Retailers often face demand uncertainty due to seasonality and variable consumer shopping behavior, so supply chain robustness is critical to ensure sufficient product availability.
A common strategy to combat demand uncertainty is the use of safety stock, but this also increases the risk of excess stock, increased obsolescence, and higher carrying costs.
The thesis research sponsor company, ShopCo (a pseudonym), is a major retailer that wanted to define prioritization logic for inbound loads to determine which loads received priority, and when inventory would exceed carrier capacity. Each load can comprise one or more purchase orders (POs).
To address these issues, we developed a method based on the Analytic Hierarchy Process (AHP) to assign priority scores to each load.
ShopCo places weekly orders for various types of merchandise throughout the United States. Historically, ShopCo relied on its suppliers and carriers to determine the order of loads that were picked up. Unfortunately, these trading partners used logic that may not meet ShopCo’s needs.
The retailer is striving to improve product availability at the store level, and wants to ensure its supply chain is prioritized around this goal. Currently, it uses an internally developed load allocation tool to assign PO’s to loads. However, the tool’s objective function is based largely on reducing costs rather than improving product availability.
The lack of control over which loads were shipped created an opportunity to improve the inbound transportation process. We developed prioritization logic based on ShopCo’s objectives to determine the order that loads were picked up.
The challenge was overcoming the difficulty in comparing loads with different characteristics and aligning stakeholders with conflicting perspectives on priority. The AHP provided a framework to prioritize loads with multiple criteria. In addition, a consensus was reached among the stakeholders on which priority values should be assigned to specific characteristics of each load.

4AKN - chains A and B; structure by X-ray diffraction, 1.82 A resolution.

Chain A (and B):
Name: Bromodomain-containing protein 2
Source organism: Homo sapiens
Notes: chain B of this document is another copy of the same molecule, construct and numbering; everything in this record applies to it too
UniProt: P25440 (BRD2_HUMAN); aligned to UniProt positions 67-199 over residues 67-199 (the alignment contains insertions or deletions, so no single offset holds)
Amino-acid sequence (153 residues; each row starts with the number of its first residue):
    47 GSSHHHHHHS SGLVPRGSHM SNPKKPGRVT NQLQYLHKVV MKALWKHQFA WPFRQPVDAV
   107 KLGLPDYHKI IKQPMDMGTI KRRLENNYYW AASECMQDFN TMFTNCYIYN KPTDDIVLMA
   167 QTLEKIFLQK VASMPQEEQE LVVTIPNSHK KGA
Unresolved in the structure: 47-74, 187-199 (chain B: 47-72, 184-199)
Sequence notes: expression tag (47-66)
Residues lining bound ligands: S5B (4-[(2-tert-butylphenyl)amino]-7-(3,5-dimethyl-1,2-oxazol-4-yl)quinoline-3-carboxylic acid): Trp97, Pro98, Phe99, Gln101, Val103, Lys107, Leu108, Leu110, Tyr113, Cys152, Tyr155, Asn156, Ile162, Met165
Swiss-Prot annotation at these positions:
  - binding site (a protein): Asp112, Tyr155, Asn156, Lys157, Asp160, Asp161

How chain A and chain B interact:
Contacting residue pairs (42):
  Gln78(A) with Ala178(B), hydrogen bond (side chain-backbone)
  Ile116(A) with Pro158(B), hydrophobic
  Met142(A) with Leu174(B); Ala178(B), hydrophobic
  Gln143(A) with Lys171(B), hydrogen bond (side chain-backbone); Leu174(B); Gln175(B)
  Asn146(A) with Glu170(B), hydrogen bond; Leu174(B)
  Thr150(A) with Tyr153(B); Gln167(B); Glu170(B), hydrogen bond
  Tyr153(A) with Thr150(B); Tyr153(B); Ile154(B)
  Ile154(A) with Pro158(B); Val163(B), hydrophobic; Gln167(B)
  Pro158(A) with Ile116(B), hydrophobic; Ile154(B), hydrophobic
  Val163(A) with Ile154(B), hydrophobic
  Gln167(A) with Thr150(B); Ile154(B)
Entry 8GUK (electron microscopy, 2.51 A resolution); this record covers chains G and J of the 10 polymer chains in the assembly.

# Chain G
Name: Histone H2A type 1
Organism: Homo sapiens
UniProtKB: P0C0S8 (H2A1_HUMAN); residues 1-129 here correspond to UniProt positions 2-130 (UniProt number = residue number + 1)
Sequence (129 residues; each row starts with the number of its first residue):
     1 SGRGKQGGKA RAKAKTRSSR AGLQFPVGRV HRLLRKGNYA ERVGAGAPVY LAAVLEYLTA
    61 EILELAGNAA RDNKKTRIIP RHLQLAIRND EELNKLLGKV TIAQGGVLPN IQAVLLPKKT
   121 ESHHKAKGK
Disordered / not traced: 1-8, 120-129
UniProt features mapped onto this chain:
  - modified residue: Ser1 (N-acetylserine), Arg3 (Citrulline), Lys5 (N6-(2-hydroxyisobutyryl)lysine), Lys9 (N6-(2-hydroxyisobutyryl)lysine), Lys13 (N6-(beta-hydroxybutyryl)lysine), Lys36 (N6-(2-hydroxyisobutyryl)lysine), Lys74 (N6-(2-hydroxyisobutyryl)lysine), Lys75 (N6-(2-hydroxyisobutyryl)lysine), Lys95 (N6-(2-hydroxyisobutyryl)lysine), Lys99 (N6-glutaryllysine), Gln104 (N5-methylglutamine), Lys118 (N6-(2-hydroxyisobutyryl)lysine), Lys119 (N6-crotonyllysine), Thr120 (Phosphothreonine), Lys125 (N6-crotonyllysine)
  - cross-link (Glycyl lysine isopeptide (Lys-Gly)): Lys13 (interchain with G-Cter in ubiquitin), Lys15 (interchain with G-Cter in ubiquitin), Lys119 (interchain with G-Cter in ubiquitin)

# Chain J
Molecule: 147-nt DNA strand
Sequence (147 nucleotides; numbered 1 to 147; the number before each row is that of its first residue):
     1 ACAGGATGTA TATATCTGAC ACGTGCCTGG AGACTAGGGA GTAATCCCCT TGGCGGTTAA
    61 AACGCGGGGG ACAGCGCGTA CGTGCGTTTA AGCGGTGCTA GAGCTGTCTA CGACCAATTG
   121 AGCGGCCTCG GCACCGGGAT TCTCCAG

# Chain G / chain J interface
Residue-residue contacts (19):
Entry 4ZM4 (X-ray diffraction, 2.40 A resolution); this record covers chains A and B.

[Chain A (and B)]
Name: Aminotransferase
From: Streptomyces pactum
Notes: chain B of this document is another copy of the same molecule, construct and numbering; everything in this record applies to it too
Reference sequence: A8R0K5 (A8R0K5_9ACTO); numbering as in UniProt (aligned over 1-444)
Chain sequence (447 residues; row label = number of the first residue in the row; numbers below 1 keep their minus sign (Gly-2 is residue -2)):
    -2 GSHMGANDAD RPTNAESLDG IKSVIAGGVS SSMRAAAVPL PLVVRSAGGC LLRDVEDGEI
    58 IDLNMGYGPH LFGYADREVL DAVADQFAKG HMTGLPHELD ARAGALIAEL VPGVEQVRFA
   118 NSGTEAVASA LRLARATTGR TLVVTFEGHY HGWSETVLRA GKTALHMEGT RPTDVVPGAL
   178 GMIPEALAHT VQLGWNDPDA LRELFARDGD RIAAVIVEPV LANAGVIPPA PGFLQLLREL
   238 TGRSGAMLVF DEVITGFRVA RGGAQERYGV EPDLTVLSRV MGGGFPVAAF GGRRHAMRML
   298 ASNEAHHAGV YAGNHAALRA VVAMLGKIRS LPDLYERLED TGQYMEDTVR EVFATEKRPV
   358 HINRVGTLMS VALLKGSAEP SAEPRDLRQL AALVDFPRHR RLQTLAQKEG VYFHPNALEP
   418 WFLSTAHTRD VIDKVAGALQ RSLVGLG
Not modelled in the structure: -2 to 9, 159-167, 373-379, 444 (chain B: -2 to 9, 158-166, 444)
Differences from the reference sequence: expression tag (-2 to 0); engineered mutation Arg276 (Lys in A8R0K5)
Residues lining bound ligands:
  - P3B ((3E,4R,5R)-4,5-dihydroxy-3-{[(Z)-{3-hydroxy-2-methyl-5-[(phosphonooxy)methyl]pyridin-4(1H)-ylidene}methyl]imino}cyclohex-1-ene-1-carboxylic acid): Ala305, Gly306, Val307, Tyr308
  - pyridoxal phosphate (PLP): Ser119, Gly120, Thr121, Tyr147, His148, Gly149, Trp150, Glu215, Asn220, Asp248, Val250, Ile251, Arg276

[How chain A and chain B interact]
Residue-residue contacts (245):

After applying the AHP priority values to a sample of ShopCo’s load dataset, we segmented the priority scores to define thresholds to facilitate decision-making. For example, the priority scores in the top 20 percent defined the thresholds for the “critical” segment. This segment is required to ship that day, so if there were a capacity constraint, more carrying capacity was needed. This segmentation equips ShopCo with thresholds to more efficiently manage the loads and make quicker decisions.
Since ShopCo uses a load allocation tool to assign PO’s to loads, we hypothesized that it is possible to increase the total priority scores shipped by reshuffling the PO’s using a Knapsack optimization model. We took a sample of the loads and found that we could improve the total load priority score shipped by up to 8.3 percent as compared to the performance of the allocation method. Although the existing tool appears to adequately optimize loads, there is an opportunity for improvement.
We believe this research benefits not only ShopCo, but also other companies and industries that manage their inbound transportation with carrier capacity constraints. Although the factors used may differ, this underlying framework would align load priorities with company objectives.
This article was written by Richard Koury Rassey and Yong Zheng Rassey, whose SCM thesis, Prioritizing Inbound Transportation, was supervised by Dr. Chris Caplice, Executive Director, MIT CTL and Dr. Francisco Jauffred, Research Affiliate, MIT CTL. For more information on the research please contact Dr. Chris Caplice at: firstname.lastname@example.org. This article first appeared on the Supply Chain Management Review web site.